Emery, Utah

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Emery is a town in Emery County, Utah, United States. The population was 308 at the 2000 census.




Emery sits at the base of the mountains that contain the North Horn Formation. Named after North Horn Mountain, near Castle Dale, Utah this formation in Emery County contain numerous Cretaceous-Tertiary Era fossil invertebrates, microfossils and palynomorphs. Flagstaff Peak, north of Emery, has abundant dinosaur bone material and pre-historic mammal remains and petrified dinosaur footprints.[3]

Fremont People, the Old Spanish Trail, and Exploration

The Fremont culture or Fremont people is a pre-Columbian archeological culture who existed in the area from AD 700 to 1300. It was adjacent to, roughly contemporaneous with, but distinctly different from the Anasazi culture. The culture received its name from the Fremont River, where the first Fremont sites were discovered. The Fremont River in Utah flows from the Johnson Valley Reservoir near Fish Lake, Utah southwest through Capitol Reef National Park to the Muddy Creek (Utah) whose headwaters begin just north of Emery.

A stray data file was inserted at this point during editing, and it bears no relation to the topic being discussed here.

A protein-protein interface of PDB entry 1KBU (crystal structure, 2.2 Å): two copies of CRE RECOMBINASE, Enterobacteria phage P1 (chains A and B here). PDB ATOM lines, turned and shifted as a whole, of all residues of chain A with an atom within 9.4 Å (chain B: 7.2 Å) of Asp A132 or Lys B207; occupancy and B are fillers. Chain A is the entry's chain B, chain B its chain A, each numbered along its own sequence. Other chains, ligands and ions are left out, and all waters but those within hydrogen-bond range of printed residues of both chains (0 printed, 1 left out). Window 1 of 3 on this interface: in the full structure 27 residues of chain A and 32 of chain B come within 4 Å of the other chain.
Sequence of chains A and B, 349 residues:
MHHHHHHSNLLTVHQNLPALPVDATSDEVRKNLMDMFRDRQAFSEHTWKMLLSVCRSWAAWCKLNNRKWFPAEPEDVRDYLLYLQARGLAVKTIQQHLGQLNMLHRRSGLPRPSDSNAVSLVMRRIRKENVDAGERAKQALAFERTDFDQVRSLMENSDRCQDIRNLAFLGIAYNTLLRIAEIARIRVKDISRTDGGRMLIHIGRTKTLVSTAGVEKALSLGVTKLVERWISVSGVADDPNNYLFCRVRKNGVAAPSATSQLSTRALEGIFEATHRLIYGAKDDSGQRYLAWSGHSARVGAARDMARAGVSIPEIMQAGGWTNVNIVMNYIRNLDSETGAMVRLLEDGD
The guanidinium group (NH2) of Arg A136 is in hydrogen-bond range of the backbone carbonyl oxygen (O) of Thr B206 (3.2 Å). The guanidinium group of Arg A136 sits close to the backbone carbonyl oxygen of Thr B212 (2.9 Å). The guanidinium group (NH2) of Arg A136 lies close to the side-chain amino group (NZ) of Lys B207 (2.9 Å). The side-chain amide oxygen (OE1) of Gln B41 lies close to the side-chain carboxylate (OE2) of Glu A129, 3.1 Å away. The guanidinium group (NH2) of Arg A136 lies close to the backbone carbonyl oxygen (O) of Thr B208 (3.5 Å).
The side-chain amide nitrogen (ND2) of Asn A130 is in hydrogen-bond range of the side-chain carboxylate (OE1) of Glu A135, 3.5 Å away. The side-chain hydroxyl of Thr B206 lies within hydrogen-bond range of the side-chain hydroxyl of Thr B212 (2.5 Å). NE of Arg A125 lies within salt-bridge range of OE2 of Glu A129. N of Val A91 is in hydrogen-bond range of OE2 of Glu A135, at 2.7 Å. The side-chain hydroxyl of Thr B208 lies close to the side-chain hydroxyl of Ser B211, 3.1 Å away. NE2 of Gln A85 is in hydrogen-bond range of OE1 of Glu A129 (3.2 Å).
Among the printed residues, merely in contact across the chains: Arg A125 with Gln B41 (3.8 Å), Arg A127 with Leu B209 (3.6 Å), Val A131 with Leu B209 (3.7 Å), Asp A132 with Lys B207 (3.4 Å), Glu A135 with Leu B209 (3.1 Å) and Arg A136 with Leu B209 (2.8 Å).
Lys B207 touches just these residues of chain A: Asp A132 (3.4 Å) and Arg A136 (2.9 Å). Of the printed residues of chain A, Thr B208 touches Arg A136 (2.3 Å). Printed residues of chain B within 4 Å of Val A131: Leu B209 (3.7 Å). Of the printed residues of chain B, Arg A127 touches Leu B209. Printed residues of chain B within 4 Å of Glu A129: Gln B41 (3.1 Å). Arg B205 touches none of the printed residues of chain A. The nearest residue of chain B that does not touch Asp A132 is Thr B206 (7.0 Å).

Two significant Fremont culture sites are located north and south of the town. Artifacts such as pottery, manos and metates (millingstones), and weaponry have been found along the Muddy and Ivie Creeks. Coil pottery which is most often used to identify archaeological sites as Fremont. This pottery is not very different from that made by other Southwestern groups, nor is its vessel forms and designs distinct. What distinguishes Fremont pottery from other ceramic types is the material from which it is constructed. Variations in temper, the granular rock or sand added to wet clay to insure even drying and to prevent cracking, have been used to identify five major Fremont ceramic types. They include Snake Valley gray in the southwestern part of the Fremont region, Sevier gray in the central area, Great Salt Lake gray in the northwestern area, and Uinta and Emery gray in the northeast and southwestern regions. Sevier, Snake Valley, and Emery gray also occur in painted varieties. A unique and beautiful painted bowl form, Ivie Creek black-on-white, is found along either side of the southern Wasatch Plateau. In addition to these five major types found at Fremont villages, a variety of locally made pottery wares are found on the fringes of the Fremont region in areas occupied by people who seem to have been principally hunters and gatherers rather than farmers. The Rochester Rock Art Panel three miles west of Emery is a significant rock art panel left by the Fremont People and has been the target of vandalism and relic thieves.[4]

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